Poultry welfare: ‘No checklists but practical solutions’

Poultry welfare: ‘No checklists but practical solutions’

Vera Bavinck developed KipUP, a system to determine and improve the welfare of laying hens during production. This leads to more knowledge about production factors, less waste and possibly a better egg price.

KipUP determines welfare 4 times per flock cycle based on housing system and stocking density, enrichment material, red mite pressure, feathering, behaviour of the animals and the percentage of keel bone fractures. A web-based tool plots the data onto a spider web diagramme. Practical points for improvement can be identified by analysing well-being progress (as shown by changes in the diagramme) during the flock cycle and by benchmarking with other companies.

“You get a solid return on investment if you analyse welfare and act on the data the system provides,” says Bavinck. Poultry World spoke to her to find out more.

Why was KipUP developed?

During farm visits I noticed many keel bone fractures. They were so omnipresent other vets didn’t even see them anymore. But all those breakages must have negative effects. On top of that, since stopping beak trimming there is also a lot of loss due to pecking. I am a behavioural biologist and a veterinarian; I try to figure out what the background to that bird’s behaviour is, what she is looking for. I hate tick-box lists that are only for the show. You want lists that indicate: ‘This is your problem, this is the difference compared to a benchmark, this is the solution you could apply’. KipUP offers that.

How was it developed?

I brought at least 1 vet from every major veterinary practice in the Netherlands into the poultry houses. We then took the test together. They found it fascinating – a clear added value compared to their own company reports. The Barth-Misset fund then subsidised the further development of the system and testing in 12 companies, while the EU subsidised the construction and rollout of the database and website.

What will participation in KipUP cost?

Using the program and benchmarking costs €300 per house per year, plus 6 hours for scoring. That €300 doesn’t even cover the costs but I wanted to start with it and see if it will be a success.

What does it bring for the poultry farmer?

Working with chickens with sound welfare parameters provides a lot of job satisfaction. On top of that, you will save thousands of euros if you really analyse animal welfare and act accordingly. Dead loss is often seen as something that cannot be influenced. But that loss is the end of an entire process.

KipUP is intended to tackle issues as they start. If you are able reduce mortality, now often above 5-7%, the euros really add up in your favour. The same goes for getting paid a tenth of a cent more per egg because you have quantified well-being. This is what the Kipsters of this world and other concept production systems are doing. At 50,000 eggs per day that amounts to €350 per week. Then you can cover the costs very quickly.

How to guarantee proper screening?

It’s about the intrinsic motivation to critically assess the flock. It’s always good to have an extra pair of eyes looking. It is therefore better to have an advisor from the feed company implement KipUP, other than the appointed advisor or your vet. It’s all about introducing a fresh pair of eyes. A relationship of trust also entails the risk of less critical observations and loss of objectivity. But if a livestock farmer only wants to hear that everything is great, then KipUP is not going to be suitable. Then you should use the aforementioned standard checklists.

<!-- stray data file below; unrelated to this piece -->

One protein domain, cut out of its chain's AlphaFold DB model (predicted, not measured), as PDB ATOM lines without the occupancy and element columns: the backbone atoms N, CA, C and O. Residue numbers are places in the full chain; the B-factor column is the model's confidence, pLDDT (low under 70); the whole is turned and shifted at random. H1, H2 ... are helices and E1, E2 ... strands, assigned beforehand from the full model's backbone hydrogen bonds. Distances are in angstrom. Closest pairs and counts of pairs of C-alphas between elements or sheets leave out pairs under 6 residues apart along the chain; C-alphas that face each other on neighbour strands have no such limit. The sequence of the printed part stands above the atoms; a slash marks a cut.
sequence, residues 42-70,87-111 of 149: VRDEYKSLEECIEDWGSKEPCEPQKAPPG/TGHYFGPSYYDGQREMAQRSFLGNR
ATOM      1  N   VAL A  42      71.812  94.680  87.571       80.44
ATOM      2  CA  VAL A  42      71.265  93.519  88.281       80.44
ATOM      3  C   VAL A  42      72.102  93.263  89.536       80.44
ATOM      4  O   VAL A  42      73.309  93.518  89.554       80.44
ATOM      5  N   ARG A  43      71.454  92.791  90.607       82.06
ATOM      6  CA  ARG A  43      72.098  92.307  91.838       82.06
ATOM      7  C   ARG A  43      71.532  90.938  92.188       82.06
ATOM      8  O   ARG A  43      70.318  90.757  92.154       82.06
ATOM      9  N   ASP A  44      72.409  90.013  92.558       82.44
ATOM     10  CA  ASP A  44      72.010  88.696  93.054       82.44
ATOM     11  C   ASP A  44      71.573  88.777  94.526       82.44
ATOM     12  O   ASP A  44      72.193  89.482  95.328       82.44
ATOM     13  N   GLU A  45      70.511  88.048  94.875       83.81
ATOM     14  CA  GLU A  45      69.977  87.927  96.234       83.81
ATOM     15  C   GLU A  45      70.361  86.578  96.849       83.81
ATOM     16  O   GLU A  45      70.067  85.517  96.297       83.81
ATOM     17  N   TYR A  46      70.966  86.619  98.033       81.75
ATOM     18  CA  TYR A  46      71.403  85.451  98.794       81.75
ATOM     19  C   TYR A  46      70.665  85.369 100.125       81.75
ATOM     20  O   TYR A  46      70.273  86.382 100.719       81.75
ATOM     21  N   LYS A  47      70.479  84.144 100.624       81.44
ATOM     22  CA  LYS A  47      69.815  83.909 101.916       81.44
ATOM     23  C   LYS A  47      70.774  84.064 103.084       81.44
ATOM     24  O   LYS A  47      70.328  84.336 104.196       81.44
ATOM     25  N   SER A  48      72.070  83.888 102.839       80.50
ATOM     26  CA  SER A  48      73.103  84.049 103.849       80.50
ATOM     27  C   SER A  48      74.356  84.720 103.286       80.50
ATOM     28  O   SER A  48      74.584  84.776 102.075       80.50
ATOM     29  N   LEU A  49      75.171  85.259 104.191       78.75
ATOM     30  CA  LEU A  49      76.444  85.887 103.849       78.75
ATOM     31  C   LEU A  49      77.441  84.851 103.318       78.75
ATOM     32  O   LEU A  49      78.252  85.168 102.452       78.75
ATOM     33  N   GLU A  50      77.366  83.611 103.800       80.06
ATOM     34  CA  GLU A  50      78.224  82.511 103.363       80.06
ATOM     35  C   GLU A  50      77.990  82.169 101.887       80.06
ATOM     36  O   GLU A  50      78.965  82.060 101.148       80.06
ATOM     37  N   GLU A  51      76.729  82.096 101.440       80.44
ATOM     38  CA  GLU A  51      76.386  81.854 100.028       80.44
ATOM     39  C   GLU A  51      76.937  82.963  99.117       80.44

KipUP seems to fit in perfectly with the vision of the Beter Leven (‘Better Life’) quality scheme.

Yes. KipUP seamlessly offers what Beter Leven says it is looking for: structured and frequent testing of animal welfare during production. When I first started I thought: ‘This is their golden egg; they will rise to the occasion and implement KipUP’. But there was no response from the organisation. The Better Life quality label seems to be focused on the AssureWel programme. However, no chicken physically passes through the hands of an auditor there. Beter Leven thinks that is a big advantage. That may be a choice but then you will never get a well-filled, relevant database from which you can distill trends.

What’s your vision moving forward?

In 2 years’ time, I want to have 200 houses at home and abroad in the KipUP system. Now it’s up and running with 20 companies. I recently visited a US company with 40 million laying hens. The 2 young entrepreneurs there were completely into data. They want to sell their eggs with a ‘plus’ in animal welfare. They love that I came up with these hexagrams based on their data. That made me realise that I have to rely on that generation in the sector, on the generation led by numbers instead of the generation based on gut feeling and experience. I have a number of big, ambitious young entrepreneurs in mind to approach. Then I will try to get publicity. The system has to prove itself. I am confident that it will.

Are you going to market with the animal welfare database?

Certainly. If a group of 150-200 companies participate, you will build up a large database. I definitely see opportunities for parts of the trends, the extremes and the shifts in animal welfare. For 200 houses we can analyse what happened and why it happened. And it is precisely that last question which is the interesting one. Could red mites and pecking be linked? Then you suddenly take steps towards animal welfare that you had never even thought about before.

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